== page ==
Prosecutors Must Disclose Exculpatory Evidence
Under the United States Supreme Court’s Brady decision, a criminal defendant has a due process right to obtain any exculpatory evidence that the prosecutor has, or has access to. That sound simple, but this is law, and it really helps to have an experienced Boston, Massachusetts criminal defense lawyer looking out for your rights.
What “Exculpatory” Means
The Brady rule applies to any evidence which is favorable to the defendant on the questions of either of guilt or punishment. Essentially, evidence is exculpatory if it: 1) tends to add weight to your innocence (such as witness testimony that someone else committed the crime); 2) lessens the weight of evidence against you (such as lessening the credibility of a witness against you); and, 3) may mitigate the court’s interpretation of the punishment you deserve.
For the prosecutor to have a duty to disclose, the evidence has to be “material” to the case. In plain English, evidence is only material if there is a reasonable probability that disclosure of the evidence to the defense would have resulted in a different outcome at trial.
Disputes arise between criminal defense lawyers and prosecutors as to what constitutes a “reasonable probability.” So convinced are many prosecutors in a defendant’s guilt that they have difficulty assessing the materiality of exculpatory evidence, prefering to catagorize exculpatory evidence as irrelevant.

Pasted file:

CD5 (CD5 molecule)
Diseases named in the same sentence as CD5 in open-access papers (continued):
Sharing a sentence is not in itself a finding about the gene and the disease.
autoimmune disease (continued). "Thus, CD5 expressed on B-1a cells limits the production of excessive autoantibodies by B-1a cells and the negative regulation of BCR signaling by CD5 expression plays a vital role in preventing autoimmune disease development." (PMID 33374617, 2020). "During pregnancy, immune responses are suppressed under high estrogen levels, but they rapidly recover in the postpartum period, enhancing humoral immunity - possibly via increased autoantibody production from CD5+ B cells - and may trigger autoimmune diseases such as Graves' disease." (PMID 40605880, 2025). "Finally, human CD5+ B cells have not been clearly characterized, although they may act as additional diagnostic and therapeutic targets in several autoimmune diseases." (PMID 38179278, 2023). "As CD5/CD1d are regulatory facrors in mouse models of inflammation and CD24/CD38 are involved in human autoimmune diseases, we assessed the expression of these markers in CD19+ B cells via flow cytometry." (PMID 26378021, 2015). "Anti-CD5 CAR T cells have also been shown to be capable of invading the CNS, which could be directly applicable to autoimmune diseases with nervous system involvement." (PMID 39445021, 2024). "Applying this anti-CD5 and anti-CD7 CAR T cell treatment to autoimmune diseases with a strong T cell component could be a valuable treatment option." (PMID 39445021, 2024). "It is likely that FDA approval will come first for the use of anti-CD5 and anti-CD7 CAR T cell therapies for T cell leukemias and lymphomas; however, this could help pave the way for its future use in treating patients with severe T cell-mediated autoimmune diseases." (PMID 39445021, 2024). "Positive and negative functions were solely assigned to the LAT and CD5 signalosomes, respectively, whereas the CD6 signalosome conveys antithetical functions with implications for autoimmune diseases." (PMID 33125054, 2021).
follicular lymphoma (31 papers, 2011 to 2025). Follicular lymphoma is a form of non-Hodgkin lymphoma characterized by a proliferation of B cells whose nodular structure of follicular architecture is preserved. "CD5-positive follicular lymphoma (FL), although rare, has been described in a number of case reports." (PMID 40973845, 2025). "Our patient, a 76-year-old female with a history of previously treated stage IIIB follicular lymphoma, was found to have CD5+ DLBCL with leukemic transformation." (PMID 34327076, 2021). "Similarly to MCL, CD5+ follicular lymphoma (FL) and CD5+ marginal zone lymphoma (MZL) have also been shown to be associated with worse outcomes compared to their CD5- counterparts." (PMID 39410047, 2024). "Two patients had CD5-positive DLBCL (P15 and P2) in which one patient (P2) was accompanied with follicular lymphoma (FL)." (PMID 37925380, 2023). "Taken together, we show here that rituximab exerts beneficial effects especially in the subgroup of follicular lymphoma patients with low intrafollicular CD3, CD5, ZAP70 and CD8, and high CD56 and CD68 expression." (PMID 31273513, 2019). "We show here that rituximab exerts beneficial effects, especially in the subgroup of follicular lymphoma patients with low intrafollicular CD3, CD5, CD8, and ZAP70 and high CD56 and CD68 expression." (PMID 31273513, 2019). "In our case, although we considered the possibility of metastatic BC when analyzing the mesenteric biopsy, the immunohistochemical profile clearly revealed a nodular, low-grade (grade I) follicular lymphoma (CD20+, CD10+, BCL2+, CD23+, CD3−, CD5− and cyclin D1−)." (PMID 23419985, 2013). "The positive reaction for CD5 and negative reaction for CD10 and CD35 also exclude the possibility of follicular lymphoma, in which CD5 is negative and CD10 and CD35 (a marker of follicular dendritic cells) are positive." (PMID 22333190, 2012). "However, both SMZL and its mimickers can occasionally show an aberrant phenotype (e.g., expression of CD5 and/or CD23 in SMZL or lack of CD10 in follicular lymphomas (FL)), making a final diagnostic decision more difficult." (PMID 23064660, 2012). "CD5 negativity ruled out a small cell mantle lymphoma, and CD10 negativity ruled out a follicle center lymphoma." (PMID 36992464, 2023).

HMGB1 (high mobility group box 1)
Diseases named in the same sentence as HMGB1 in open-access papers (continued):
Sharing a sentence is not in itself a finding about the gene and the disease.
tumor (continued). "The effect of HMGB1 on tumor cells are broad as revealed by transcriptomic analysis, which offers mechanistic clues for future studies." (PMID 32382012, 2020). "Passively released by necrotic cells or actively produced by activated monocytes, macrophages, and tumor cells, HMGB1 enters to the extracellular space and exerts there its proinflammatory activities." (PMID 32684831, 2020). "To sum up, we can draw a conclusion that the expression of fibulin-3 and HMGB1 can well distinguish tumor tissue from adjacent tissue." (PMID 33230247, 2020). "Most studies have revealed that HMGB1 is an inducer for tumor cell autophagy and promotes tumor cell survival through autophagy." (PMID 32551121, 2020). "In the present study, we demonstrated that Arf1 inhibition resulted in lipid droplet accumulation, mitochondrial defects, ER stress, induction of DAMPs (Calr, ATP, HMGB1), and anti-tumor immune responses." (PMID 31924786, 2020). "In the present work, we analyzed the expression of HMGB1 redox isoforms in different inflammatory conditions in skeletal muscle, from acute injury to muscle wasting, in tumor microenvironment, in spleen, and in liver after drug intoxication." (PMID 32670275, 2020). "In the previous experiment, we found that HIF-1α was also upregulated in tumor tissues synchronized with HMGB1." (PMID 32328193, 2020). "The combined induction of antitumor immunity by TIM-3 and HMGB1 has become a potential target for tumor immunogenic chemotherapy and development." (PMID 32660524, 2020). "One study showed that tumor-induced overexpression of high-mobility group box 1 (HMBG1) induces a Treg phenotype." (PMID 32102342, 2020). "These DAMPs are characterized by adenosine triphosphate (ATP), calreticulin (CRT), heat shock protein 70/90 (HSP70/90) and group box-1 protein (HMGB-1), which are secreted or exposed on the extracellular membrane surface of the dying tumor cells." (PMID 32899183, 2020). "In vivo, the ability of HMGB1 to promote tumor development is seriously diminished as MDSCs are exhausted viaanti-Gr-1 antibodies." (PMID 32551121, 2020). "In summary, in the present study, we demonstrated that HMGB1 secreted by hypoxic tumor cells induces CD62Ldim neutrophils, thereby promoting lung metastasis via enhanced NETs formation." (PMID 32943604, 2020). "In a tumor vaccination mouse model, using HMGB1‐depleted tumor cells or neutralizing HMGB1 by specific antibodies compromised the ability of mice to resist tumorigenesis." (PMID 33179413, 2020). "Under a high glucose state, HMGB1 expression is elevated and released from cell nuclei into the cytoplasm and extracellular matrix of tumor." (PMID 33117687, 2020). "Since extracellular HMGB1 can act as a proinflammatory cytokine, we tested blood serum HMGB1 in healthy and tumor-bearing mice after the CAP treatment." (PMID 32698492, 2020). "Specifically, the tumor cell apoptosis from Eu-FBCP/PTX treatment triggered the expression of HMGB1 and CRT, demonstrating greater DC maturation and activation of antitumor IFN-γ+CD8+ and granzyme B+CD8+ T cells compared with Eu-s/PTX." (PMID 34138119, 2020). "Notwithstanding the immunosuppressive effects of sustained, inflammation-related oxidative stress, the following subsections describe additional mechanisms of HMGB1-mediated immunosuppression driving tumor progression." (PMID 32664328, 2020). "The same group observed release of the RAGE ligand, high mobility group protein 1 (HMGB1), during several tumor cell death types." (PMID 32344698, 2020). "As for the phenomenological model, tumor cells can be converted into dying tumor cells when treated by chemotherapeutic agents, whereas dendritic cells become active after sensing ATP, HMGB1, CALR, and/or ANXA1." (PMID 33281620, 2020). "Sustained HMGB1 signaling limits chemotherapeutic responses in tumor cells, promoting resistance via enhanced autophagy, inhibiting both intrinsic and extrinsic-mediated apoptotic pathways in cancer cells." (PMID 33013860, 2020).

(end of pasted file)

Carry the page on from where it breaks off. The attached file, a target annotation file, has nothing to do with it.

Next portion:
What Your Massachusetts Criminal Defense Lawyer Can Do
Before trial, your lawyer can act to maximize the likelihood that the prosecutor turns over exculpatory evidence. Much of the effort involves simply making sure that the prosecutor understands the disclosure obligation, especially the fact that the obligation exists before trial. Since materiality has to be evaluated before the trial takes place, the only reasonable interpretation of the Brady rule is that prosecutors should err on the side of disclosure.
Attempting to persuade a prosecutor to fully appreciate the exculpatory nature of evidence is not without risks as experienced criminal defense attorneys are reluctant to disclose the defense theory of the case before trial. However, if the defense attorney fails to disclose the defense theory, the prosecutor may claim that he didn’t understand why a piece of evidence that he failed to disclose would have been regareded by the defense as exculpatory.
Commonwealth vs. Christina Martin
By demonstrating that the prosecution failed to disclose exculpatory toxicology testing results to the defense, Attorney Mahoney was able to persuade a Superior Court judge, and later the Supreme Judicial Court, to reverse Ms. Martin’s conviction for 1st degree murder. She was later freed from eight years of unjust incarceration.
Contact a Boston Criminal Attorney
Talk to a Massachusetts criminal defense lawyer early in your case to maximize his chances of forcing the prosecution to disclose exculpatory evidence. Call Kevin J. Mahoney at (617) 492-0055.
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